In 2022, Italian wine producers can count on 6.964 hectares of land available throughout Italy to grow their vineyards, as the Ministry of Agriculture Decree dated December 21, 2021 (but published in the Official Journal only on May 26, 2022, ed.), required. In other words, 1% of the vineyards registered on July 31, 2015, as the European legislation on authorizations required.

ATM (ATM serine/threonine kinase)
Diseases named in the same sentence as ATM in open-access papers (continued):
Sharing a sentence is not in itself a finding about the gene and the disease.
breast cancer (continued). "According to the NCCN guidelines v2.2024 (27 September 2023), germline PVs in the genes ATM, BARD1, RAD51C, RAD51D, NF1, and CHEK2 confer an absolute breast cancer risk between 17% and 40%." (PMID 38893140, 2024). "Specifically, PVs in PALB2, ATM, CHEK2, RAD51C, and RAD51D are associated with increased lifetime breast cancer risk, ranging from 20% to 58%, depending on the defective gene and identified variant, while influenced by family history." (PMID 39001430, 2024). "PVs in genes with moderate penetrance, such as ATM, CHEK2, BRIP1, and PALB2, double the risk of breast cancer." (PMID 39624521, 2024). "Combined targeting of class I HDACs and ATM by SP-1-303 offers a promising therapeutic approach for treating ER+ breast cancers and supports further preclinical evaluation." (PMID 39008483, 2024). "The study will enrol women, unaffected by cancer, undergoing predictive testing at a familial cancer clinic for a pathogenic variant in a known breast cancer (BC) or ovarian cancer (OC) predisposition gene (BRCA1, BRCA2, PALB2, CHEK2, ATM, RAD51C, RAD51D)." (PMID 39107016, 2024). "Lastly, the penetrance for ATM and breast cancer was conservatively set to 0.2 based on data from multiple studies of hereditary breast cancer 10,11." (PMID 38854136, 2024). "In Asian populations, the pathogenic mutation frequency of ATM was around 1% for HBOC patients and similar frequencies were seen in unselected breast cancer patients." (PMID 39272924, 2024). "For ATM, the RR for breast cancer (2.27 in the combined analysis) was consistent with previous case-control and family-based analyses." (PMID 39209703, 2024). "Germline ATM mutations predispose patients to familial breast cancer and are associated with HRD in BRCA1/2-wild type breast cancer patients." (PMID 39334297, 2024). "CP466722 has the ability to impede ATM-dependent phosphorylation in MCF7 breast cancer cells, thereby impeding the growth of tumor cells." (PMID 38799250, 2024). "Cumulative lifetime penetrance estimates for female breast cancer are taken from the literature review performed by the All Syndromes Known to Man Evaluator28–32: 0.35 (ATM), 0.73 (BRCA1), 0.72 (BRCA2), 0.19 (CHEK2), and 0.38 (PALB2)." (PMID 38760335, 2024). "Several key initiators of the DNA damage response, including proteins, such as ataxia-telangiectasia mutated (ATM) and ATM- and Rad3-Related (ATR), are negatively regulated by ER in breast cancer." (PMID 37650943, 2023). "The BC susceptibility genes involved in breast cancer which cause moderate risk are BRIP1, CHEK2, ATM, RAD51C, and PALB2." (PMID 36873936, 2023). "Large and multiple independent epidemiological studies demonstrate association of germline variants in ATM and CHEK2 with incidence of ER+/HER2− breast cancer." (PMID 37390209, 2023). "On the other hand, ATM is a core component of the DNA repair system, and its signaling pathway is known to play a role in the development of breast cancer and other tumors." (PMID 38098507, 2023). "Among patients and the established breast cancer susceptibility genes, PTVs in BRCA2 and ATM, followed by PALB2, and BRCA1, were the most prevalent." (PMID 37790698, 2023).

Italy has utilized this system in the best possible way compared to other European competitors. As a matter of fact, the European Union Commission Directorate General for Agriculture report shows that between 2015 and 2020, the Italian vineyard has grown + 5.25%, for a total of 671.139 hectares. On the other hand, Spain, which has the largest vineyard area in Europe, at 944.478 hectares, has lost -1.48% in 5 years, and France, second in area size, at 813.505 hectares, has grown only 0.96%. Looking at the main wine producers, the European vineyard has essentially stopped growing (+ 0.4%). Italy also ranks top of the list in converted replanting rights. Its rate is 80% of the total, adding on to those for the years from 2016 to 2021. The average of the 13 EU countries that have the largest vineyard area is 69%, while Spain is at 76% and France at 64% (only Slovakia and Slovenia have done better, at 98% and 92%; however, their absolute values are much smaller). These numbers actually confirm the overall growth of Italian wine, which over the past few years has seen an increase in markets, exports and turnover, accompanied by growth in the vineyard, which is, obviously, the genesis of wine.